In Texas, we love our guns. My great uncle was an excellent shot. He ran his gas station on the honor system so he could nap in a chair outside the front door. If anyone attempted to short-change him, he shot the thief's tires out.
My 12-year-old must have inherited his good aim. This Christmas we bought him a .243, and ten days later he dropped his first deer with a single shot.
Guns are part of our history, our present and our future.
But, even gun-toting Texans agree that only law-abiding and mentally competent folks should be allowed access to guns. Background checks at the point of sale, any sale, are one step among many in achieving this commonly held safety goal.
We all recognize both the right to access and the inherent danger of guns. We must balance personal rights with public safety. Access is not our problem - we have more guns per capita in the United States than in any other nation. Safety is our problem - we have more gun-related homicides in the United States than in any other wealthy nation.
People want their laws to provide safety, fairness and effective governance. The federal, state and local authorities all have vital and mutually dependent roles to play in assuring safe, fair and effective gun regulation that in no way infringes on Second Amendment rights of law-abiding, mentally competent folks to possess firearms.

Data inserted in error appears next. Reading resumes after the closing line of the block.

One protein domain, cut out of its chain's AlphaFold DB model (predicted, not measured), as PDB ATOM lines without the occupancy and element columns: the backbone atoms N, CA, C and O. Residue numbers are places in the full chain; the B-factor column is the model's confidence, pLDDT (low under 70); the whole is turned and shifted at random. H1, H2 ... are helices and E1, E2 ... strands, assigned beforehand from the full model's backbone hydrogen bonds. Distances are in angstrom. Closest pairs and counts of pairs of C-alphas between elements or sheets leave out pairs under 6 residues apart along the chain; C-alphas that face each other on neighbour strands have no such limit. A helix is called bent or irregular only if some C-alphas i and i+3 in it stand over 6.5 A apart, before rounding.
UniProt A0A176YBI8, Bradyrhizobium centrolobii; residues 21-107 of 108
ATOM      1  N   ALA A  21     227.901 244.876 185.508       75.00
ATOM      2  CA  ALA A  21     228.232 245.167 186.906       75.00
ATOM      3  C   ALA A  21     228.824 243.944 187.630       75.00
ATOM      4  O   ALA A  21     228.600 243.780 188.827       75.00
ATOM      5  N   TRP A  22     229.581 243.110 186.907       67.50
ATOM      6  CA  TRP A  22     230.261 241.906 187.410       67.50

The federal government is doing its part within the confines of the Second Amendment and the Commerce Clause to keep guns out of the hands of criminals and mentally incompetent people. Travis County and the city of Austin are trying to do our part, too. But, the state is barring our way with a double barrel of "we won't" and "you can't either."
The federal government cannot comprehensively address the safety issues that come with easily accessible guns. Only the states can regulate gun transfers that are not in interstate commerce, like sales at gun shows, in parking lots or among friends.
Sixteen other states regulate gun transactions beyond those regulated by federal law. Nine states allow local authorities to set a higher bar for gun regulation within their communities. Texas must stop shirking its duty to provide safe, fair and effective gun laws or get out of the way of local officials who will.
Contact your legislator and tell him or her that requiring background checks for all gun transactions is a reasonable step in the right direction.